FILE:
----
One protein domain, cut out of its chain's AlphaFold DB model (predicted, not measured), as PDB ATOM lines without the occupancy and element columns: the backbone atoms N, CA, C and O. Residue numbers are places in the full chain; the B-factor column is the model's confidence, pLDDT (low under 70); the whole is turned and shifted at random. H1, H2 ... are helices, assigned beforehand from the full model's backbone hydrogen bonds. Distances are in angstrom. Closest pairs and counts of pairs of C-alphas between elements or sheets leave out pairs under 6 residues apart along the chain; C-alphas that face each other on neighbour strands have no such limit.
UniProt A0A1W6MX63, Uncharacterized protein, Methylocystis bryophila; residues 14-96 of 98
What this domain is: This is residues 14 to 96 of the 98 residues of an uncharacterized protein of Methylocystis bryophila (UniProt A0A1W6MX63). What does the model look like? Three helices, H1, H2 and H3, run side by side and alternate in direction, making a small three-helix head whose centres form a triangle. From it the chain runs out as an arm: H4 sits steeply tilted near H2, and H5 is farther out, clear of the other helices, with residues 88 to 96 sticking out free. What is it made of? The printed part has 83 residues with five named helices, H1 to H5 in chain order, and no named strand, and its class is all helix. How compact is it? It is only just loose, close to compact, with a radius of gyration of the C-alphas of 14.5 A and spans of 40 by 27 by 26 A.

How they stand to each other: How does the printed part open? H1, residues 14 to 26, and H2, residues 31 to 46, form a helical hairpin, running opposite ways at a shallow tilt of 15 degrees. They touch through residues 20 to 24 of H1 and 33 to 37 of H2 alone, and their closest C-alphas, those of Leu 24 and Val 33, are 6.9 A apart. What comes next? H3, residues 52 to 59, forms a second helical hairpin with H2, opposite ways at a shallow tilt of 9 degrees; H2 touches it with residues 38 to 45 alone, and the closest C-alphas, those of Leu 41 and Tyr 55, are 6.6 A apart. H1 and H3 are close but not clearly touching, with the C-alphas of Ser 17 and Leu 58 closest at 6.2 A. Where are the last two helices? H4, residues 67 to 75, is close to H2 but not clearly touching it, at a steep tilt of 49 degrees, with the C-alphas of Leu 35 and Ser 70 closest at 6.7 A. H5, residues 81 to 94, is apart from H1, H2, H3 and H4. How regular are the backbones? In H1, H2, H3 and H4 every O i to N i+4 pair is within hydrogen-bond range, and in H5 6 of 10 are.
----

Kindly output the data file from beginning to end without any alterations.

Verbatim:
One protein domain, cut out of its chain's AlphaFold DB model (predicted, not measured), as PDB ATOM lines without the occupancy and element columns: the backbone atoms N, CA, C and O. Residue numbers are places in the full chain; the B-factor column is the model's confidence, pLDDT (low under 70); the whole is turned and shifted at random. H1, H2 ... are helices, assigned beforehand from the full model's backbone hydrogen bonds. Distances are in angstrom. Closest pairs and counts of pairs of C-alphas between elements or sheets leave out pairs under 6 residues apart along the chain; C-alphas that face each other on neighbour strands have no such limit.
UniProt A0A1W6MX63, Uncharacterized protein, Methylocystis bryophila; residues 14-96 of 98
What this domain is: This is residues 14 to 96 of the 98 residues of an uncharacterized protein of Methylocystis bryophila (UniProt A0A1W6MX63). What does the model look like? Three helices, H1, H2 and H3, run side by side and alternate in direction, making a small three-helix head whose centres form a triangle. From it the chain runs out as an arm: H4 sits steeply tilted near H2, and H5 is farther out, clear of the other helices, with residues 88 to 96 sticking out free. What is it made of? The printed part has 83 residues with five named helices, H1 to H5 in chain order, and no named strand, and its class is all helix. How compact is it? It is only just loose, close to compact, with a radius of gyration of the C-alphas of 14.5 A and spans of 40 by 27 by 26 A.

How they stand to each other: How does the printed part open? H1, residues 14 to 26, and H2, residues 31 to 46, form a helical hairpin, running opposite ways at a shallow tilt of 15 degrees. They touch through residues 20 to 24 of H1 and 33 to 37 of H2 alone, and their closest C-alphas, those of Leu 24 and Val 33, are 6.9 A apart. What comes next? H3, residues 52 to 59, forms a second helical hairpin with H2, opposite ways at a shallow tilt of 9 degrees; H2 touches it with residues 38 to 45 alone, and the closest C-alphas, those of Leu 41 and Tyr 55, are 6.6 A apart. H1 and H3 are close but not clearly touching, with the C-alphas of Ser 17 and Leu 58 closest at 6.2 A. Where are the last two helices? H4, residues 67 to 75, is close to H2 but not clearly touching it, at a steep tilt of 49 degrees, with the C-alphas of Leu 35 and Ser 70 closest at 6.7 A. H5, residues 81 to 94, is apart from H1, H2, H3 and H4. How regular are the backbones? In H1, H2, H3 and H4 every O i to N i+4 pair is within hydrogen-bond range, and in H5 6 of 10 are.